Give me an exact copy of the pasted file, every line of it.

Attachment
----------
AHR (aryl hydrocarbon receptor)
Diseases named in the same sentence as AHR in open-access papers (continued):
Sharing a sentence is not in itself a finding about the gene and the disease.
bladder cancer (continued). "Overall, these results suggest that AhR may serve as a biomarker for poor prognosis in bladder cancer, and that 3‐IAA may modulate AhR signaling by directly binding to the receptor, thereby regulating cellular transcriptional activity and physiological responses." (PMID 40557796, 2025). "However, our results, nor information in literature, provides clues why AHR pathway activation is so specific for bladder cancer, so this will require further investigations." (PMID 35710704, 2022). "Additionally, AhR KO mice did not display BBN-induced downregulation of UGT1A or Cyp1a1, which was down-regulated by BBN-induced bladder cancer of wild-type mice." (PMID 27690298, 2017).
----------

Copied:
AHR (aryl hydrocarbon receptor)
Diseases named in the same sentence as AHR in open-access papers (continued):
Sharing a sentence is not in itself a finding about the gene and the disease.
bladder cancer (continued). "Overall, these results suggest that AhR may serve as a biomarker for poor prognosis in bladder cancer, and that 3‐IAA may modulate AhR signaling by directly binding to the receptor, thereby regulating cellular transcriptional activity and physiological responses." (PMID 40557796, 2025). "However, our results, nor information in literature, provides clues why AHR pathway activation is so specific for bladder cancer, so this will require further investigations." (PMID 35710704, 2022). "Additionally, AhR KO mice did not display BBN-induced downregulation of UGT1A or Cyp1a1, which was down-regulated by BBN-induced bladder cancer of wild-type mice." (PMID 27690298, 2017).